A 300-pound daughter, a white missionary mimicking a Japanese accent — while some say this satire about Utah can go too far, one co-writer has no regrets

It started as a satirical dart thrown to deflate Utah’s dominant culture, a little theater production put on in a Unitarian church to get people to laugh and maybe gasp a little.

Over the past 40 years, “Saturday’s Voyeur” has grown into a Salt Lake City institution, a summer delight that draws thousands to the Salt Lake Acting Company’s 200-seat theater over a good chunk of the summer — still making people laugh and, occasionally, do spit-takes into their wine glasses.

The musical, written fresh every year by Allen Nevins and Nancy Borgenicht, lampoons Utah politics and the Mormon church, often pointing out where the two are inseparable. Even the name — a goof on the straight-arrow 1970s LDS-themed musical “Saturday’s Warrior” — plays up the focus on Utah and Mormon culture.

This year, Borgenicht says, “we’ve taken the very first show and we’ve morphed it into the past meets the present.”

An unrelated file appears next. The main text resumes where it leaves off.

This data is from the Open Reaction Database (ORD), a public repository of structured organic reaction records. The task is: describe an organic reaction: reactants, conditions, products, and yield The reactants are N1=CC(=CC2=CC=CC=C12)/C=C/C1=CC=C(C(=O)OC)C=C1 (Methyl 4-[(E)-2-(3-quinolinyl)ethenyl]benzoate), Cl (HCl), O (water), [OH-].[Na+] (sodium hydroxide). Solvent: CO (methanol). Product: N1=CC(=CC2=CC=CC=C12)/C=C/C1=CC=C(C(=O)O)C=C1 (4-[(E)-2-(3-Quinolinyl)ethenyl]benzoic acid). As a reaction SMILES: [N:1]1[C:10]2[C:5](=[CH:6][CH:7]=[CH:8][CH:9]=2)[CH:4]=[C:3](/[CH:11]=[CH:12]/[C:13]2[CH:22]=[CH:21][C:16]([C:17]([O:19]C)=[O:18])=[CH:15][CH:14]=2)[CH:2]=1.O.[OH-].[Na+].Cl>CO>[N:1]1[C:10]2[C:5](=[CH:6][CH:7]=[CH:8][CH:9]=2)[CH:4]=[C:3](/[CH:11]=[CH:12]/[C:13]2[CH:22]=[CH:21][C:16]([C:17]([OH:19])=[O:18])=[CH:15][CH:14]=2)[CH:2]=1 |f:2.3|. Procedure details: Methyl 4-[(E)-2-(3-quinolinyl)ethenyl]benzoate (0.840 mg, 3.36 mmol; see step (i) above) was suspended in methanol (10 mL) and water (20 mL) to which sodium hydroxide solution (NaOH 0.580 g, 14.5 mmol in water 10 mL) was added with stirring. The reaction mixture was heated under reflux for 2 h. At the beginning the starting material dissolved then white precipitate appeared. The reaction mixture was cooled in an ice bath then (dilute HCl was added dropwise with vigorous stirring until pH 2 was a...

Several people involved in the creation and production of “Saturday’s Voyeur” — as well as past critics and a few targets of the show’s satire — talked to The Salt Lake Tribune about the show then and now.

I. In the Beginning

Nancy Borgenicht, co-writer since 1978 • “The muse hit me in 1977, when a song came into my head. … This beautiful guy, Michael Buttars, who was an actor with me at plays at Salt Lake Acting Company, was a returned missionary with these stories that were both hysterically funny and sad and painful. He also was gay. I just went running to him after the song came into my head. I said, ‘Michael, Michael, Michael, we have to do this.’”

Nancy Melich, former theater critic, The Salt Lake Tribune • “Nancy and Ed Gryska [SLAC’s artistic director then] asked me to come over to Nancy’s house. They wanted to talk about a show to be an alternative to the Days of ’47 festivities. … They went around and asked us to tell them if we had any Days of ’47 stories, or stories about picnics or anything we might have done on that holiday.”